If there's one thing in the industry that has a bad reputation, it's licensed games. From the shonky movie tie-ins of Captain America: Super Solider through to the remarkably tone-deaf Reservoir Dogs, licensed games have a legacy of being bad.
But throughout the industry's long history of poorly received licensed games, the Warhammer franchise has been silently putting out games that do more than just sell, but actually appease fans and receive a warm critical reception.
From the early days of Warhammer: Shadow of the Horned Rat when developers were simply trying to translate the tabletop game into a virtual experience, through to Warhammer 40,000: Space Marine where the goal was to create fast-paced, brutal action, the iconic Games Workshop franchise has been an anomaly in the world of licensed games.
Warhammer: Vermintide is the most recent and perhaps best example of a licensed Warhammer game done right. Fatshark, the studio behind the co-operative first-person hack 'em up, managed to find genuine success selling over two million units since the game's launch in October 2015, and even getting a console port in early 2016.
Ahead of today's release of Vermintide II, GamesIndustry.biz caught up with Martin Wahlund, CEO of the Stockholm-based studio to discuss the challenges of making a licensed title, and what makes the Warhammer franchise so well suited to game adaptations.
There is an established approach when it comes to developing Warhammer titles that, aside from a few notable examples, leans heavily towards strategy games, as demonstrated by the recent success of the Total War: Warhammer series. But not only did Vermintide break that mould, offering up an entirely new Warhammer experience, it was also a critical and commercial success.
How then does a relative outsider like Fatshark - with a back catalogue of oddities such as Escape Dead Island and War of the Roses - persuade Games Workshop to relinquish the license for a first-person co-operative title in the realms of Left 4 Dead?
"It felt good to do something that was not like the games that had come before," says Wahlund. "We knew that those games kind of satisfied the classic Warhammer player. I don't think Vermintide would have worked as the first Warhammer game, because it needed to be something similar to the actual board game. But with that satisfied in the market already, we felt that going in a different direction with this was more appealing, and I think Games Workshop felt the same."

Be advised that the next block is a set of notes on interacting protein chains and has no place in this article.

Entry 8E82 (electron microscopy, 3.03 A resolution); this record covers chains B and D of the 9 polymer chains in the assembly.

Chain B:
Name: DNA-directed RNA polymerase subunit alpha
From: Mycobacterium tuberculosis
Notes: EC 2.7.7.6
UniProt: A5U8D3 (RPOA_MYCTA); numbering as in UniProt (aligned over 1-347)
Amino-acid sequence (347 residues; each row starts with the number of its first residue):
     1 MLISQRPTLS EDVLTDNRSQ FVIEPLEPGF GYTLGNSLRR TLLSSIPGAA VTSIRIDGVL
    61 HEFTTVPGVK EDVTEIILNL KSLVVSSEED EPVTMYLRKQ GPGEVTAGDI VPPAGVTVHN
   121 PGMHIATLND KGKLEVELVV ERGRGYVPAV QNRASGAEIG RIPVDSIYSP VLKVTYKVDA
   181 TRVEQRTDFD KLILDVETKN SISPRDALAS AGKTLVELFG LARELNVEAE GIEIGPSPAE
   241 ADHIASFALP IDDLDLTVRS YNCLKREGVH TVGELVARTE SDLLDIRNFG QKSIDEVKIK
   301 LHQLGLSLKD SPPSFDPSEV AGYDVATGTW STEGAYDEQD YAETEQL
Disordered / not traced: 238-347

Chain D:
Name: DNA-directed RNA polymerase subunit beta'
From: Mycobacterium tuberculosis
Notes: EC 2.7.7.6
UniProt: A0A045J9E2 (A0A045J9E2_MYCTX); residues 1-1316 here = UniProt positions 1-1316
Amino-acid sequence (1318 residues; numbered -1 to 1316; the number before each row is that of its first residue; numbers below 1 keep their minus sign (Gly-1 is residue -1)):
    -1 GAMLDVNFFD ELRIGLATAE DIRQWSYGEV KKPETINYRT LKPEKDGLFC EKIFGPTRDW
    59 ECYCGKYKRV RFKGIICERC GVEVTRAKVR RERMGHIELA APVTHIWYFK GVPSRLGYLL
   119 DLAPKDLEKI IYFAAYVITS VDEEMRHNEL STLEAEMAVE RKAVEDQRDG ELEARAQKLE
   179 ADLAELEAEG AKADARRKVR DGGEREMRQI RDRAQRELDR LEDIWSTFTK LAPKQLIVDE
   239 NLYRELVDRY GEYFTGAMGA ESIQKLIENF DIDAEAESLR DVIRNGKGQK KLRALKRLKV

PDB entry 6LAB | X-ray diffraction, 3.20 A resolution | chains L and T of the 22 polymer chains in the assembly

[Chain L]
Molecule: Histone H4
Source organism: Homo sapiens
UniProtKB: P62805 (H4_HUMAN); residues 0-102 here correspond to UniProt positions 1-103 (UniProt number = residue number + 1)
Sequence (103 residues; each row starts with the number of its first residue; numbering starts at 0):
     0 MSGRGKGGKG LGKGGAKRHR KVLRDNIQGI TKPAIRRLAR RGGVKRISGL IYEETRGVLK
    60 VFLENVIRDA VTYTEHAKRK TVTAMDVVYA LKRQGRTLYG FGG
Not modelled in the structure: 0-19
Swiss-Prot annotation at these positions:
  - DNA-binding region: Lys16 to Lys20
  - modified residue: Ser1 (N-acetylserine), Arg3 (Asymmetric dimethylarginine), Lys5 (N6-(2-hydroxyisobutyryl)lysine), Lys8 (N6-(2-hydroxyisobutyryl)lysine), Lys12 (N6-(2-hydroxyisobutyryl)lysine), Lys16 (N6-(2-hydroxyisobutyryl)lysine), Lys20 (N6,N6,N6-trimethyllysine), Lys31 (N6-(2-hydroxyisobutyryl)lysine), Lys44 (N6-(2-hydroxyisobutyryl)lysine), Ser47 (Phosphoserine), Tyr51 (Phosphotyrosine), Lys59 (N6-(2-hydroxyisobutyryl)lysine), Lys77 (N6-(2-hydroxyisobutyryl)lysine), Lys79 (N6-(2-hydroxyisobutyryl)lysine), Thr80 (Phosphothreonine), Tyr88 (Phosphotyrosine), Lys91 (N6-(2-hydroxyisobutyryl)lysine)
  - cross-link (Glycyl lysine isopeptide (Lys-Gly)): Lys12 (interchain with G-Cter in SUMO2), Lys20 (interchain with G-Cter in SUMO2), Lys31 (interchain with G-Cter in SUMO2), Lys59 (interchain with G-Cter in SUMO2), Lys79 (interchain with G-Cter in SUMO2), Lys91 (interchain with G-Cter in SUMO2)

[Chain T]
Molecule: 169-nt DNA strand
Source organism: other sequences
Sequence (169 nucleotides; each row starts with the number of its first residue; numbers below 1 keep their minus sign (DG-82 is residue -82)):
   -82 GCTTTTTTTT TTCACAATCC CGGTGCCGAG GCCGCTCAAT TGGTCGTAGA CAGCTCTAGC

"[Games Workshop has] learned that pushing stuff out too early is the best way to destroy a game"
While market forces certainly played into the decision, Wahlund says that a deep understanding and genuine love of the brand helped Fatshark press for a game that defied conventional wisdom.
"From day-one Games Workshop saw how passionate we were about the IP," he says. "Our executive producer and game director are super fans of Warhammer, they are so into the lore and knew so much about it. Even though I had played a lot, I felt like a junior when talking to them, so that was one of the things that ticked their boxes."
However, making an agreement and making a game are two very different prospects and the question lingers still, why does Warhammer enjoy success where other licensed games repeatedly fail? Well, according to Wahlund, it's as simple as giving the studio autonomy and establishing a strong working relationship. But perhaps the most significant and obvious freedom Games Workshop grants developers is the ability to set their own release dates.
"Controlling your release dates is so important," says Wahlund. "We self-funded our game, and self-published it, which gave us the freedom over our release dates. Like now, we feel the game is really fun to play so we can release it.
"The biggest issue with licensed properties is that you have to fit in with a book release, or movie release, or start of a TV series, and you often end up releasing the game, no matter if its good or bad.
"That's the key thing Games Workshop has learned over the years; those games do well really if they are good games and that takes times to do. They have learned that pushing stuff out too early is the best way destroy a game. Just a couple of months extra can be all it takes."
Ultimately, the difference between a successful licensed game and a fiasco on the scale of the infamous Atari flop, ET: The Extra-Terrestrial, comes down putting a license in the hands of a studio that understands it, and giving that development team the autonomy to make it. Given how many licensed disasters we've seen over the years, who would have thought it was that simple?